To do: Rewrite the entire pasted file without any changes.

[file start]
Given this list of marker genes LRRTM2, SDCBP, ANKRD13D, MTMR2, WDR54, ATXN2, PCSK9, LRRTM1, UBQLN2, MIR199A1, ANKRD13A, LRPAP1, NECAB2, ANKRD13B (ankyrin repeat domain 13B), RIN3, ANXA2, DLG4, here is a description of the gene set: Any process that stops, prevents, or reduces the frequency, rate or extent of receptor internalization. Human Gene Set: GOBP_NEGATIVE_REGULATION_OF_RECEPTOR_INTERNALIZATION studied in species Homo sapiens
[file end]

Given this list of marker genes LRRTM2, SDCBP, ANKRD13D, MTMR2, WDR54, ATXN2, PCSK9, LRRTM1, UBQLN2, MIR199A1, ANKRD13A, LRPAP1, NECAB2, ANKRD13B (ankyrin repeat domain 13B), RIN3, ANXA2, DLG4, here is a description of the gene set: Any process that stops, prevents, or reduces the frequency, rate or extent of receptor internalization. Human Gene Set: GOBP_NEGATIVE_REGULATION_OF_RECEPTOR_INTERNALIZATION studied in species Homo sapiens